For Men

House arrest

- Scott R. Garceau - The Philippine Star

When David Simon, creator of The Wire, says that he’s doing another series for HBO, we’re interested. Period.

When it’s set in a 1980s midsize US city that’s experiencing the same racial divisions that occur even today in America, we’re still interested.

When it features a cast that includes Oscar Isaac, Winona Ryder, Al Molina, Catherine Keneer and Peter Reigert, you can tell that HBO looks upon Show Me A Hero, based on a New York Times journalist’s nonfiction book, as gold standard television.

Isaac, playing Nick Wasicsko, a young councilman in mostly white Yonkers, New York, is elected mayor on the heels of voter dissatisfaction with previous mayor Jim Belushi over a federal desegregation law. It’s 1987 and a US federal judge has found that Yonkers — among other US cities — has systematically separated white housing from African-American housing, and seeks to mix the two together. Wasicsko thinks he can celebrate once he wins the mayor’s seat; but he finds it’s way too early to do a victory dance. Most of the white working-class of voters of Yonkers are mad as hell, and he finds it’s up to him to implement the unpopular law, which mandates that he build 200 housing units for black homeowners.

As he did with The Wire and Treme, Simon goes deep into the community: he takes us into a cross-section of Yonkers, including white, Latino and black families affected by the federal law. The six-part series is ably directed by Paul Haggis (Crash), and while it lacks the nuances of the much more ambitious six seasons of The Wire, it covers similar territory, including the struggles of people on the lower economic spectrum, told without condescension or sentimentality. It also charts the compromises of politics, much as The Wire focused on Baltimore Mayor Carcetti (played to perfection by Aidan Gillen, who went on to play yet another political operative, Petyr Baelish, in HBO’s Game of Thrones), and the way his mayoral victory turned into the hangover of actually governing a bankrupt city.

Here’s the thing about David Simon’s television shows: he refuses to dumb down reality. Show Me A Hero dwells on the nitty-gritty of policy. But not with the soap opera-like machinations that drive a show like House of Cards, where political decisions are merely made to further raw ambition. Simon’s shows, we like to think, offer us something closer to reality -- perhaps closer to reality than most TV viewers would like to handle. (The show’s title, after all, comes from an F. Scott Fitzgerald quote: “Show me a hero, and I’ll write you a tragedy.”)

Episodes one and two introduce us to Wasicsko, an ambitious and likable councilman who has never really taken a strong stand on anything. When longtime Mayor Angelo Martinelli (Belushi) is swept aside in the election by angry white voters, Wasicsko steps into the vacuum. He’s the type of callow, cocky leader Tom Cruise used to play in the olden days: “I’ve always wanted to be mayor,” he declares to new squeeze Nay (Carla Quevedo) who works on his campaign, as though he’s still campaigning. With his droopy mustache and hangdog look, Isaac brings to mind another reformer, Officer Frank Serpico played by Al Pacino in the ‘70s anti-corruption classic. But so far, Wasicsko’s no Serpico: we expect he’s going to taste the fury of a largely angry voting public, not to mention pressure from black leaders and the federal government, before he really steps up to the plate.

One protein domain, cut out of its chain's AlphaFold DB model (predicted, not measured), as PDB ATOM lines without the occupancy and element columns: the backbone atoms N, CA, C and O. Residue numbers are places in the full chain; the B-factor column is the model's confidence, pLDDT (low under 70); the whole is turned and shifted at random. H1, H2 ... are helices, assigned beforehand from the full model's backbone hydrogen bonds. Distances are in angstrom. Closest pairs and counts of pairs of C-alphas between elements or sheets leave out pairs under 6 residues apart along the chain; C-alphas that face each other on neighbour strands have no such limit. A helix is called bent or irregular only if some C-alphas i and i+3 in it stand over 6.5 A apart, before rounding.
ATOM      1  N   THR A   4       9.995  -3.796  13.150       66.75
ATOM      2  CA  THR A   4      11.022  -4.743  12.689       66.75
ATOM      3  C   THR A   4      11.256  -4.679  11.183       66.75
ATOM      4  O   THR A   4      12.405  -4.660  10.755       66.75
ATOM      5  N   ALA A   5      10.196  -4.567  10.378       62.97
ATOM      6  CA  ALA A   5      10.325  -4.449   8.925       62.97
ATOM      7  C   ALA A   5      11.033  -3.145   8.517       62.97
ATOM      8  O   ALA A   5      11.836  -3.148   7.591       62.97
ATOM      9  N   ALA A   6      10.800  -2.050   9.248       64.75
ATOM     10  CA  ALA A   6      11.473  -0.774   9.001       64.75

Things heat up by the second episode, when new mayor Wasicsko starts receiving bullets and threatening letters in the mail. “Hey, this mayor thing? When does the fun part start?” he jokes. Molina, playing a hardliner, stirs up his voters who see any federal intervention for “the good” of the community as a betrayal. Not so different from the tactics of Donald Trump on immigration, actually.

It’s good, too, to see Ryder stepping back into a dramatic role, playing a political junkie who gets voted out as councilwoman and stands on the sidelines, commiserating with Wasicsko’s troubles.

Another focus is Keener, voicing the middle class white homeowners who see subsidized low-cost housing as unfair to those who worked hard to pay for their homes. “These people,” she says, shaking her head in disgust at black protesters on TV. “They don’t live the we way we live. They don’t want what we want.” No simple answers are likely to emerge from Show Me A Hero; just an airing of all sides.

The people of Yonkers emerge as yet another character — full of rage that is not without reason. As with the busing issue — in which black and white students were bused to different schools to achieve “racial balance” — those at the middle and working class level feel their options are always being squeezed and compromised by “liberal” politicians.

If you’re the kind of viewer who enjoyed A Civil Action, or courtroom dramas that don’t involve showy, flashy stunt lawyers, Show Me A Hero may whet your whistle. It certainly rewards the intelligence of viewers. And — minus the dragons — it probably has as much political footwork and wire-pulling as an episode of Game of Thrones.

Is Show Me A Hero anywhere near as great or ambitious as The Wire? No, considering that it only focuses on one aspect of the racial equation, which is housing politics. But here David Simon prefers to pick up on yet another troubled chapter in American history, filling it with details, light and shade. Welcome to reality, HBO viewers. 





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Show Me A Hero airs Monday nights on HBO at 8 p.m.












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